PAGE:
Write It Out: Instruction Video
“In July 2004, the City Council of Monza, Italy, took the unusual step of banning goldfish bowls. They reasoned that goldfish should be kept in rectangular aquariums and not in round bowls because “a fish kept in a bowl has a distorted view of reality and suffers because of this.” No mention was made of the bland diet, the noisy pump, or the silly plastic castles. No, the problem was that round bowls deform the visual experience of their inhabitants, and goldfish have the fundamental right to see the world as it really is. The good counselors of Monza did not suggest that human beings should enjoy the same right, perhaps because they knew that our distorted views of reality are not so easily dispelled, or perhaps because they understood that we suffer less with them than we would without them. Distorted views of reality are made possible by the fact that experiences are ambiguous – that is, they can be credibly viewed in many ways, some of which are more positive than others. To ensure that our views are credible, our brain accepts what our eye sees. To ensure that our views are positive, our eye looks for what our brain wants. The conspiracy between these two servants allows us to live at the fulcrum of stark reality and comforting illusion.”
Write a scene from the perspective of something smaller than you – MEC July 2017
I guard this corner of the window, this drafty space. I’ve backed into it so I can see all – both prey and foe. The light moves around me, circular, but occasionally interrupted by a bright glare that starts and stops with no sense. There are larger beings here on occasion, they fill the air with strange scents and move the air currents – sometimes in my favour as they cause a gnat to fly off course into my sticky netting. Sometimes, with a swipe, my nets are all struck down and with them my sustenance, perhaps even my progeny – my eggs. At those times, retreating into my corner may not be enough and I scramble for other cover. Always I return though, and patiently begin again. Strong outside strands, and thin, sticky inward ones. What a wondrous, satisfying existence. Where I wait, and my prey comes to me.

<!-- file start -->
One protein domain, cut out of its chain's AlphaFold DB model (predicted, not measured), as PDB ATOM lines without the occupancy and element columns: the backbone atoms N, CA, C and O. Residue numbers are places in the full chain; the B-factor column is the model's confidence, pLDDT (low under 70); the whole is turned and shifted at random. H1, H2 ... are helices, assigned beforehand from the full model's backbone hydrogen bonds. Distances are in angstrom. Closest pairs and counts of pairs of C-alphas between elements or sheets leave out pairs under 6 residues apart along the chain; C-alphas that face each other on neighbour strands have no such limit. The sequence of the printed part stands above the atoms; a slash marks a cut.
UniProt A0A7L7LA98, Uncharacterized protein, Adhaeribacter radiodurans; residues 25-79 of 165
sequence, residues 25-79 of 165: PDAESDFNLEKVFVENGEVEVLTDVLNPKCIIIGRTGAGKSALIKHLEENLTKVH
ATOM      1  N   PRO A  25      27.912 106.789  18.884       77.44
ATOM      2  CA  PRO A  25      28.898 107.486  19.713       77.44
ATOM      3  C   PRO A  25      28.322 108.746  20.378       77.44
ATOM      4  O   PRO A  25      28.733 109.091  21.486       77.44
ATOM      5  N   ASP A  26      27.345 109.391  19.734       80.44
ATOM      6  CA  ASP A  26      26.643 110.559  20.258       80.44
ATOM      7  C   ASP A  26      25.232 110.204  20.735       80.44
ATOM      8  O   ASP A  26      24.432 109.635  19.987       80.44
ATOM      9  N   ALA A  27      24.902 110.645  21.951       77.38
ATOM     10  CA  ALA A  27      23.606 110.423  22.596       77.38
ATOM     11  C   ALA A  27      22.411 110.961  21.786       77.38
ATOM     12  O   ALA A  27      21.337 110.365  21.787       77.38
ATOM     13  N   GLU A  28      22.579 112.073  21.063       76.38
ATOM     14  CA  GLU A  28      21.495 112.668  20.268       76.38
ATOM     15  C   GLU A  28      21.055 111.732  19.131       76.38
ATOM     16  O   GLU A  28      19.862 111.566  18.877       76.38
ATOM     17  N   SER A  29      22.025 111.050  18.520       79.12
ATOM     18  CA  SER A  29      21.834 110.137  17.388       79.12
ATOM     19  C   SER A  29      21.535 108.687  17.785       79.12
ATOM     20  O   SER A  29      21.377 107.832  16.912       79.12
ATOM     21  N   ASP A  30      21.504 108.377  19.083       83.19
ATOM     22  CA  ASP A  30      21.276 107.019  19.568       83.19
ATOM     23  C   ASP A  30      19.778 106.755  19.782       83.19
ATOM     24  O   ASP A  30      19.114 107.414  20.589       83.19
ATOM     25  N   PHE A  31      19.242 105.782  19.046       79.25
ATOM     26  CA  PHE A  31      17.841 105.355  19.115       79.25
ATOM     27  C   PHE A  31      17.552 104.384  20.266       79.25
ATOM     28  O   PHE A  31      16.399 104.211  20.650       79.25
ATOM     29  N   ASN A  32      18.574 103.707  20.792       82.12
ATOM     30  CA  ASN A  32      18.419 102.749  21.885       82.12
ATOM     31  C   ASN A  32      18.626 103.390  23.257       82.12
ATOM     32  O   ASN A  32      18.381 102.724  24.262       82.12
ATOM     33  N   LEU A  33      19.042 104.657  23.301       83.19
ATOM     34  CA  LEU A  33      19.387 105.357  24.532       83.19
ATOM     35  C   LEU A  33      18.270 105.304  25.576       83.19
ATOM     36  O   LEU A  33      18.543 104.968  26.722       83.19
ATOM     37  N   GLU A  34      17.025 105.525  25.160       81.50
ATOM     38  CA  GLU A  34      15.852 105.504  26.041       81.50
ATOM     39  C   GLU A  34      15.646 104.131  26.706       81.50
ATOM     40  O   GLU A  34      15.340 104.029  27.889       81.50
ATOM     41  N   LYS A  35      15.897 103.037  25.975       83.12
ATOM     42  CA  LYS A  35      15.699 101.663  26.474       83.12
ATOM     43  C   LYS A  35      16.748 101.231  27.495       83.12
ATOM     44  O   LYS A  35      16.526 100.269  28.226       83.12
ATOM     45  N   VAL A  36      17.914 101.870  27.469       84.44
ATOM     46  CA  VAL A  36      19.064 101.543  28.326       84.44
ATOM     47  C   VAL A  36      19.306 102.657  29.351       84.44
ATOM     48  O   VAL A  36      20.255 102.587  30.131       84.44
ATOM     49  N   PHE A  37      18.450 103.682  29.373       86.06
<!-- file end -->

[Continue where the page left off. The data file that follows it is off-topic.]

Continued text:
Thinking about simpler things like spiders and webs, bees and flowers, these things help me when I’m feeling overwhelmed by the state of things as the Pandemic rages on, and ICU’s are far too full and too busy. Writing about them helps even more. What do you like to write about these days? Are you working on something big, or on many smaller projects? Share your thoughts below!